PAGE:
Ammonia (anhydrous)

CAS 7664-41-7





Physical Properties

Colorless gas

bp -33 °C, mp -78 °C

Highly soluble in water (89.9g/100 mL at 0 °C)



Intense pungent odor detectable at 17 ppm


Vapor Density

0.59 (air = 1.0)


Vapor Pressure

8.71 atm at 21 °C


Autoignition Temperature

690 °C


Toxicity Data

LD50 oral (rat)

350 mg/kg


LC50 inhal (rat)

2000 ppm (4 h)



35 ppm (27 mg/m3)



25 ppm (17 mg/m3)



35 ppm (27 mg/m3)

Major Hazards

Extremely irritating and corrosive to the eyes, skin, and respiratory tract.


Ammonia gas is extremely corrosive and irritating to the skin, eyes, nose, and respiratory tract. Exposure by inhalation causes irritation of the nose, throat, and mucous membranes. Lacrimation and irritation begin at 130 to 200 ppm, and exposure at 3000 ppm is intolerable. Exposure to high concentrations (above approximately 2500 ppm) is life threatening, causing severe damage to the respiratory tract, resulting in bronchitis, chemical pneumonitis, and pulmonary edema, which can be fatal. Eye contact with ammonia vapor is severely irritating, and exposure of the eyes to liquid ammonia or mists can result in serious damage, which may result in permanent eye injury and blindness. Skin contact with ammonia vapor, mists, and liquid can cause severe irritation and burns; contact with the liquid results in cryogenic burns as well. Ingestion of liquid ammonia burns the tissues, causing severe abdominal pain, nausea, vomiting, and collapse and can be fatal. Ammonia gas is regarded as having adequate warning properties.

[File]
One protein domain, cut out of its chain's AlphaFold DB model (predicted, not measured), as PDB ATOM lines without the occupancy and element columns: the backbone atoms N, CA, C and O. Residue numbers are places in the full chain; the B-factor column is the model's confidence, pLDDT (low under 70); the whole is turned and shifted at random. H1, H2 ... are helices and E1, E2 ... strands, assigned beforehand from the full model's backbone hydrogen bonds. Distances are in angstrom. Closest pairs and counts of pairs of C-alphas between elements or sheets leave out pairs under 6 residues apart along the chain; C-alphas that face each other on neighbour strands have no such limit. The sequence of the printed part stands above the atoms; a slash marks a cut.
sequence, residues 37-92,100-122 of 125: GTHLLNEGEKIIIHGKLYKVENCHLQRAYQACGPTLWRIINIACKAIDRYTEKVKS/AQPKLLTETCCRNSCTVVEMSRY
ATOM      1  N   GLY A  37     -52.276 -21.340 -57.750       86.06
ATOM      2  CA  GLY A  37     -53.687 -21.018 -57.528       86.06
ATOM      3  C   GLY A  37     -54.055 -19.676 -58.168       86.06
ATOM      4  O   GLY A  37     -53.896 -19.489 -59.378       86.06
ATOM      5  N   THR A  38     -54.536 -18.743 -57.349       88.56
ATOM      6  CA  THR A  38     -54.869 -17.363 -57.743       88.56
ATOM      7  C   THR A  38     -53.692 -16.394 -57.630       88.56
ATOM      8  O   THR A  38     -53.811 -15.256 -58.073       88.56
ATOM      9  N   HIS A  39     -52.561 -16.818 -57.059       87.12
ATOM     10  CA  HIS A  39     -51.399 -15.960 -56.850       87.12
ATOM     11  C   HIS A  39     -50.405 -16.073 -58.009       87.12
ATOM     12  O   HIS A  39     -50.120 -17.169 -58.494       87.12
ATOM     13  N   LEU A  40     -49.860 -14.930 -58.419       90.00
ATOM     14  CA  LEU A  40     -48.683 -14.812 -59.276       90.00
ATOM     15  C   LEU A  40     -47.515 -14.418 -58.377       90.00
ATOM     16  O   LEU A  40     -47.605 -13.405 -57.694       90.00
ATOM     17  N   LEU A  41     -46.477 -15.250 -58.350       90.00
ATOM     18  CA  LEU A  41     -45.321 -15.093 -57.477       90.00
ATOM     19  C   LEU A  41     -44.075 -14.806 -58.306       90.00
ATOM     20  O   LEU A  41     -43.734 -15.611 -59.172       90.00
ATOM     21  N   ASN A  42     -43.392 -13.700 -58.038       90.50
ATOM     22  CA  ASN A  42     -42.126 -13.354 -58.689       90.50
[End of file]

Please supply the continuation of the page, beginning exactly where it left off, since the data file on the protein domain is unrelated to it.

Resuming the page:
Ammonia has not been found to be carcinogenic or to show reproductive or developmental toxicity in humans. Chronic exposure to ammonia can cause respiratory irritation and damage.

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